Long-time Selma resident Seymour Cohn died today in Manchester, VT, where he had been in a nursing home since May 2016 following the death of his beloved wife June Cohn in December of the previous year. He had been brought there by his survivors, Zack Cohn, a grandson, and Rick Cohn and Carol Kaplan, his son and daughter-in-law. Rick and Carol have a house in the area.
Seymour was born and raised in Atlanta. He came to Selma in 1941 to attend basic training at Craig Field following his enlistment in the Army Air Force. He later attended Officer’s Candidate School in Miami. Born into the Orthodox Jewish faith, he met his future wife-to-be and her mother, Mrs. Louise Eagle, at a Friday night service at Temple Mishkan Israel, where Louise and June were members of the Reform Jewish congregation. Seymour rose to the rank of major and served as the ground commander of an Army Air Force airborne squadron. He and June corresponded throughout his service in North Africa and Italy, and they married in 1946, when he returned home after the war.
Following a year in Atlanta, the couple settled in Selma, and Seymour joined his father-in-law, Abe Eagle, at Eagle’s Department Store. He took over management of the store following Abe’s death in 1952. Twenty years later, he and June opened Eagle World Travel on Broad Street, and it was through that business that the two of them broadened their connection with the people and businesses of Selma and Dallas County.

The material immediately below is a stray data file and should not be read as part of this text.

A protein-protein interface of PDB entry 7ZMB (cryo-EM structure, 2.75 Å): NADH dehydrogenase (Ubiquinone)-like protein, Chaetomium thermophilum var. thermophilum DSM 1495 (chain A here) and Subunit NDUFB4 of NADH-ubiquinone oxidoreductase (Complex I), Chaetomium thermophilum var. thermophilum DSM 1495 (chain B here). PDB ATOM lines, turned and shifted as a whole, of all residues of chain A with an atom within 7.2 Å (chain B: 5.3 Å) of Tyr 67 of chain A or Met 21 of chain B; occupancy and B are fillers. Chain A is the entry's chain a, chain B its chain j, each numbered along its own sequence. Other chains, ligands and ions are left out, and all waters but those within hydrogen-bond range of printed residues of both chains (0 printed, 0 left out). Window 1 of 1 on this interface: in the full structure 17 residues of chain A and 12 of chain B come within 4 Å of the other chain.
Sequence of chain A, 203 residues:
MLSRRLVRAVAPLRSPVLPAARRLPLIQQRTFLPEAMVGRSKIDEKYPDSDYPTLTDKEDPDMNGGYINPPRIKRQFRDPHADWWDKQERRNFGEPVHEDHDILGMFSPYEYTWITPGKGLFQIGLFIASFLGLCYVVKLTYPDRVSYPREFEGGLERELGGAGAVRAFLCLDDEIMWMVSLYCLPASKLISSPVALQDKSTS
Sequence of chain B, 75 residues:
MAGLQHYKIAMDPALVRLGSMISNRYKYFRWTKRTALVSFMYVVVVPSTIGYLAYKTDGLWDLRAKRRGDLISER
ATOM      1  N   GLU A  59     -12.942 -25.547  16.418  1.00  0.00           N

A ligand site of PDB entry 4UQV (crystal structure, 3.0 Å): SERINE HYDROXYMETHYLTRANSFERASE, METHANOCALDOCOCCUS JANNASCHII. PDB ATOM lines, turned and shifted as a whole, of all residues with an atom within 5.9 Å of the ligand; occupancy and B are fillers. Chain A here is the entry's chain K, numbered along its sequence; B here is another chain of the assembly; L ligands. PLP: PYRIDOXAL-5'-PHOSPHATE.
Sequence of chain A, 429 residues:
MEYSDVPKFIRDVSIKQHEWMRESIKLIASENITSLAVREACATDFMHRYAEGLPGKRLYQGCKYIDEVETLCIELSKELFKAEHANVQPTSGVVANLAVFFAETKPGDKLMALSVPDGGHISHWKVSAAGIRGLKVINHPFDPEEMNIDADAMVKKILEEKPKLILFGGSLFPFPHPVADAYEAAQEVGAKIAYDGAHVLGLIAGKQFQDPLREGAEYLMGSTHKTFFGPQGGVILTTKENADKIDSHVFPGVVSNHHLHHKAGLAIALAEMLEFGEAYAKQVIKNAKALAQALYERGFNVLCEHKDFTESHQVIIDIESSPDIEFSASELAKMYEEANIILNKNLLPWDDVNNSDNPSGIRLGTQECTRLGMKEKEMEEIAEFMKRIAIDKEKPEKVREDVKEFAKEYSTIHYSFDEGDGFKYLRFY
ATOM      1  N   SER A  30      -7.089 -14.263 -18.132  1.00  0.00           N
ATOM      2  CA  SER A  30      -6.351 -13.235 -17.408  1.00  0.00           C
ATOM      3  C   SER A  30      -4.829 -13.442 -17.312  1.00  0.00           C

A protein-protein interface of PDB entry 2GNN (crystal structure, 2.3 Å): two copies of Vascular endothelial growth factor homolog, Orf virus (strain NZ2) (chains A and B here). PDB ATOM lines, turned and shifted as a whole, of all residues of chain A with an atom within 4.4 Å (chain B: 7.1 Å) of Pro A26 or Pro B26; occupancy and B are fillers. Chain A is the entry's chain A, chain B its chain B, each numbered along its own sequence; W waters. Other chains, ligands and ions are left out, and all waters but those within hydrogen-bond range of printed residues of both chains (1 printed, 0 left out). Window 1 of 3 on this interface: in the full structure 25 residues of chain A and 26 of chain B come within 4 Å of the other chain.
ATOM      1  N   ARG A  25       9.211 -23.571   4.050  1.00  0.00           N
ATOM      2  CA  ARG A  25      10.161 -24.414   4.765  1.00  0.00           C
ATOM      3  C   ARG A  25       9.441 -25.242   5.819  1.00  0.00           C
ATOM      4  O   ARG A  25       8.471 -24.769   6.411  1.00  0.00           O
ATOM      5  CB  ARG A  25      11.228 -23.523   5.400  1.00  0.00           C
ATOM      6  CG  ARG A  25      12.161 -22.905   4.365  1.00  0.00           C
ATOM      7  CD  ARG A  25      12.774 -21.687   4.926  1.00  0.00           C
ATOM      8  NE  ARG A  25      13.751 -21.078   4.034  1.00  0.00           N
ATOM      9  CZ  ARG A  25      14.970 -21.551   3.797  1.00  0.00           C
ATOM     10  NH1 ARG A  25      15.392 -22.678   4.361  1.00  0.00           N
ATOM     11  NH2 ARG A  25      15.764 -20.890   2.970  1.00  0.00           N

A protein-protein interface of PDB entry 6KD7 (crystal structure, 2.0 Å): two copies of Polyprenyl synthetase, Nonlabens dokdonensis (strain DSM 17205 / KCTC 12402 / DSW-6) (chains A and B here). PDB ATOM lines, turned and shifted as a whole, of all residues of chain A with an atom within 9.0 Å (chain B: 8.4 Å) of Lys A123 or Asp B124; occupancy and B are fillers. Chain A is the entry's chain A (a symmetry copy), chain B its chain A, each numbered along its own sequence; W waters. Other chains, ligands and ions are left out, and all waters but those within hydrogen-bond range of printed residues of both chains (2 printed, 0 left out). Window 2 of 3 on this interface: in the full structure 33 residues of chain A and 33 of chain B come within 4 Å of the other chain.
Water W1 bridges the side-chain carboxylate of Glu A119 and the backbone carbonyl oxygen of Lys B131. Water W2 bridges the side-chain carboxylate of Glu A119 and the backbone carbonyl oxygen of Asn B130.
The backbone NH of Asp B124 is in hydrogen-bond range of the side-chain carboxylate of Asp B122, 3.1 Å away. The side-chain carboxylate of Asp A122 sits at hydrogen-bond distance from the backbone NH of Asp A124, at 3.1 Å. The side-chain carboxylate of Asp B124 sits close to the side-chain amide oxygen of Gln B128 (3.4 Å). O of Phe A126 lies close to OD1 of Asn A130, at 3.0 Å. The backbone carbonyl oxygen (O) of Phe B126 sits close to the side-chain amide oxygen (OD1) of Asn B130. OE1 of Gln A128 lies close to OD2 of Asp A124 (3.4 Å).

When he retired in 1993, Seymour vowed to give back to the town that he felt had been so generous to him, and he became an active volunteer for the Selma Dallas County Public Library, Vaughan Regional Medical Center, Sturtevant Hall, the Selma Food Bank and its Meals on Wheels program and other non-profits in the area.
Seymour was honored by a number of organizations in Selma including the Rotary Club (Citizen of the Year Award, 2005), the Exchange Club (Golden Deeds Award, 1997) and the Salvation Army (Certificate of Life Membership, 1989). In 1993, the State of Alabama named him its Senior Citizen Volunteer of the Year. In 2013, he was the Grand Marshall for the annual Selma Christmas Parade. Library Director Becky Nichols said at the time, “I think he’s absolutely perfect to be the grand marshal of the parade because our Christmas parade celebrates our town. I don’t know of any person that has celebrated our town through his very long life like Seymour.”
He was one of 50 American seniors who were featured in the 2016 book, If I Live to be 100: The Wisdom of Centenarians.
Few things mattered more to Seymour than being kind and fair to people, staying true to the principles of his faith and having straight drives and a wicked short game on the course at the Selma Country Club.
“Seymour’s warmth and friendliness were legendary,” said his grandson Zack when reflecting on Seymour’s long and satisfying life. “We'll remember him for making friends and helping people wherever he went.”
Burial services will take place at noon on Friday, December 1 in Selma’s Live Oak Cemetery and directed by Lawrence Brown-Service Funeral Home. Seymour’s family asks that anyone wishing to make donations in his name make them to either Temple Mishkan Israel or the Selma Food Bank.